For my last Nevada scouting trip this season, I headed back out to Fallon for a ride I've been looking at for months: The Pony Express Trail from Sand Springs to Carson Sink Station. These two stations lie in a direct east/west line between US 50 and Highway 95, with Simpson Pass and Sand Hill Station in between. The current XP Bikepacking route bypasses Simpson Pass, Sand Hill Station, and Carson Sink Station, taking US 50 where it turns north (at Sand Springs Station, Mile 1952 on the Pony Express Bikepacking Route) through Fallon instead.
Last June, Kurstin Gerard Graham scouted this section of the trail, starting further west, from Buckland Station and reported his ride on the Bike the Pony Express Facebook Page. (I've collected Kurstin's maps and report here.) Ever since reading his report, I've wanted to ride the eastern half of this route (between Highway 95 and US 50). I finally got my chance the last week in October.
Sand Springs Station to Simpson Pass
I visited Sand Springs Station by car on my way home from one of my previous scouting trips, so I didn't need to start the ride there. Good thing! Because apparently Halloween weekend is huge at Sand Mountain Recreation Area, the off-road vehicle mecca adjacent to Sand Springs. Every parking area and every highway turnout along US 50 was overflowing with RV compounds, and the road in and out of the area was swarmed with off-road toys.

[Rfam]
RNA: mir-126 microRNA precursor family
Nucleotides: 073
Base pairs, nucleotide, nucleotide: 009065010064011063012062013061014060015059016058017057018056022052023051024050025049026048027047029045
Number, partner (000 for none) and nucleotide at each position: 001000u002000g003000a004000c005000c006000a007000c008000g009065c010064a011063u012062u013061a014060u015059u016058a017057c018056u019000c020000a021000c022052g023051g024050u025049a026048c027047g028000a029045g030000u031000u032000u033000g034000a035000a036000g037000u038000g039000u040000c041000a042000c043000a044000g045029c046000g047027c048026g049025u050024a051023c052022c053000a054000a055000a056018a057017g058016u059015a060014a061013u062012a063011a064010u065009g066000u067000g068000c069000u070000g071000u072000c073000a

My goal for the day, Simpson Pass, lies on the other side of Fourmile Flat, an alkali-crusted, dry lake bed. These dry lake beds, also called playas, look inviting, but are impossible to ride over if there is any moisture in them at all. In scouting this area for a wagon route in the summer of 1859, Colonel James Simpson wrote, "the Alkaline Valley where we crossed will evidently be impassable from mire in wet weather." On the XP Bikepacking Route map, Jan states flatly, "Playa is unrideable."
To get around Fourmile Flat, I followed a road that went around the south end on higher ground. It turned out to be a wide, well-graded gravel road, with a few sandy areas where washes crossed it. This runs for about five miles southwest, whereas Simpson Pass is northwest, which is frustrating. But I kept to it, then turned north on a smaller road that runs along the base of the Cocoon Mountains. A few miles up, the road divides. I had planned to take the right-hand fork on the way up to the pass, as this looked to be the better-marked road. Not paying attention, I kept left, to what looked like the main road. Orange "XP" markers started appearing along the road at intervals. As it turned out, this left-hand fork is the trail marked as the Pony Express Trail by the Bureau of Land Management.